Judd Lattimore out at Michigan

Apologies for the lack of content lately. Slow season and heavy obligations for the things that pay my bills have combined to lead to not a lot in this space. Hopefully it’ll pick back up, and soon.

Michigan Lacrosse Judd Lattimore Bucknell

Now-former Michigan assistant Judd Lattimore, in his Bucknell days

A source indicated to me a while back that staff changes could be coming at Michigan, but after the Wolverines finished the year on a relatively successful note (in that they were competitive with some teams that they probably shouldn’t have been able to stick with) and nothing had happened to this point, I thought they’d made it out of the woods without any changes.

However, that’s not the case, as Judd Lattimore is no longer listed on the staff page of the official Michigan site, and I’ve heard indications that’s he’s not only gone, he’s already primed to take a position at Penn. That costs the Wolverines their only coach with D-1 coaching experience, and one of only two (volunteer assistant Keith Euker was an All-American at Loyola) with D-1 playing experience. In the end, it sounds like a lack of chemistry ended Lattimore’s tenure prematurely. A lack of results on the field certainly didn’t boost the confidence among the staff members, to say the least.

It will be very interesting to see where Michigan goes from here. Lattimore has obviously been a successful offensive coordinator at just about every stop, and even if Michigan’s offense finished just No. 55 in the nation in 2012, he could be tough to replace. What I’m nervous about (and perhaps without justification, to be fair) is that Michigan will look to the club ranks to fill the assistant position, instead of looking for established D-1 or D-3 coaches to elevate the level of play among the staff. It has the same feel of the Michigan football team firing a good defensive coordinator (Scott Shafer) after 2008, only to replace him with a host of Rich Rodriguez’s buddies, rather than the best fit for success. Again, I have no indication they’ll do that, but it should be interesting to see where John Paul goes with his next move.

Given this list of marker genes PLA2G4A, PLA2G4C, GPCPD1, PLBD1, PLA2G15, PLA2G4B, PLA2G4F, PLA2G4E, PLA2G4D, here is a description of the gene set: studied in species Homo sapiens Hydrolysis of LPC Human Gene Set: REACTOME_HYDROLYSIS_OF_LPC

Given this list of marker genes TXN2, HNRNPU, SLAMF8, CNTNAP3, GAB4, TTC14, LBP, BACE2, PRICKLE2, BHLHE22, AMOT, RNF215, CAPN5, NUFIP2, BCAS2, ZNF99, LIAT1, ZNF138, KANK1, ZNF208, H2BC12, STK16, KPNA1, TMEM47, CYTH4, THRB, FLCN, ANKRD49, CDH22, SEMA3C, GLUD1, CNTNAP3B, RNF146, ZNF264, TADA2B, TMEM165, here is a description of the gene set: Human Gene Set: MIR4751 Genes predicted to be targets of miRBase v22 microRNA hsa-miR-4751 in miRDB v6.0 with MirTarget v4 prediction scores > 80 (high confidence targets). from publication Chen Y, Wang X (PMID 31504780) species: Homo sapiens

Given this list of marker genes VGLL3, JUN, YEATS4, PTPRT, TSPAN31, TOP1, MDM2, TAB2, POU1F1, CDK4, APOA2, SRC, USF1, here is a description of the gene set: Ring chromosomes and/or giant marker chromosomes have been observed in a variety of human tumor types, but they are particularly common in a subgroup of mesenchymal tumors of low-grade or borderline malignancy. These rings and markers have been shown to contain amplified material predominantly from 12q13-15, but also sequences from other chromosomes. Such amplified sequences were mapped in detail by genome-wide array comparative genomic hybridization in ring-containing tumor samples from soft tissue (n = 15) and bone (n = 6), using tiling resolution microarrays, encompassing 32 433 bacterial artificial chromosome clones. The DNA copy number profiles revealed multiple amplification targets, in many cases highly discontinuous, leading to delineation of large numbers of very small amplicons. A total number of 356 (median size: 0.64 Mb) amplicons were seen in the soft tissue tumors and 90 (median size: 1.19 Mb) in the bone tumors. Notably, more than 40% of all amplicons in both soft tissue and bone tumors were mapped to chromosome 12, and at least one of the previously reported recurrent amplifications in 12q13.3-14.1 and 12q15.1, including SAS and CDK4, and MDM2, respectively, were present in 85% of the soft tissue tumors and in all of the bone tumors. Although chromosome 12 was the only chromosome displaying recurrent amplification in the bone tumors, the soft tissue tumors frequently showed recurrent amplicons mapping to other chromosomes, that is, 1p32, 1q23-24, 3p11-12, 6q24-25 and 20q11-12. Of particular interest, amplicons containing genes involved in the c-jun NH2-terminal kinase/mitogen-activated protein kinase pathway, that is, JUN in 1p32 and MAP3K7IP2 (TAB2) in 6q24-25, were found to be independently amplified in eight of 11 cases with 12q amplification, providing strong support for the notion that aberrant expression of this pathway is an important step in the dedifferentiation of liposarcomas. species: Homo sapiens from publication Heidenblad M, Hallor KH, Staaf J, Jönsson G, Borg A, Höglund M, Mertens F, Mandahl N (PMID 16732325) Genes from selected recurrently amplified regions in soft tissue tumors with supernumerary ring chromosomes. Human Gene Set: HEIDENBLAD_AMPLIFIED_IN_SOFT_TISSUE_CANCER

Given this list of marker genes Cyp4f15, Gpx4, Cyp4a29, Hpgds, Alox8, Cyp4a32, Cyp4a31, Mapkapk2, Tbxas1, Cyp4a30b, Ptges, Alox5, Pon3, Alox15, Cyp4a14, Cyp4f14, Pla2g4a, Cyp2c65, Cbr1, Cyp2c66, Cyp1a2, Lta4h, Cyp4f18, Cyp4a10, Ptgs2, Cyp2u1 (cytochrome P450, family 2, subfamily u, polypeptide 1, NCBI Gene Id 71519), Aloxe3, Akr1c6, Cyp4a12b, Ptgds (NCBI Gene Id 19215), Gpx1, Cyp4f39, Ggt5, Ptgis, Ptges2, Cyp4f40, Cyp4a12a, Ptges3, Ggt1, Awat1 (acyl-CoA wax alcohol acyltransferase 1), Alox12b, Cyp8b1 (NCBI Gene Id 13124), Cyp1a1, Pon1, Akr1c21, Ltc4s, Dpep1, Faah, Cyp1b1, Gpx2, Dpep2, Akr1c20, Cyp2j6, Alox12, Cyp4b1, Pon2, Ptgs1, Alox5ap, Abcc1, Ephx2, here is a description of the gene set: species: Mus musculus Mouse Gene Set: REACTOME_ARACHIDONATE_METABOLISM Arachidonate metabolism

The recruiting perspective will also be a factor to watch, since Lattimore served as the team’s recruiting coordinator. Will the Wolverines hold on to all their underclassman verbal commitments? Will they continue to be successful recruiting? I have full confidence that John Paul – who has recruited successfully as a club coach in the past – will continue to recruit well going forward.

Stay tuned to see the latest developments in Michigan’s coaching staff.

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15 Responses to Judd Lattimore out at Michigan

  1. Jason says:

    No way they go to the club ranks for an assistant. The four finalists for the position Judd got were all d1 guys, including some with very impressive d1 coaching resumes. JP wants someone with big ties to east coast recruiting pipelines, which can only come from the D1 ranks.

    I am more concerned with guys having to learn a new style of play, as well as losing recruits. Michigan got in the game late for the 2014 class, and losing more guys on a shallow roster to begin with could be rough. If Michigan recruits well and gets into the top 20 quickly, that will give them credibility to get in on more of the top recruits. But if they keep hovering around the 40s they may not get the momentum they need.

  2. Dave says: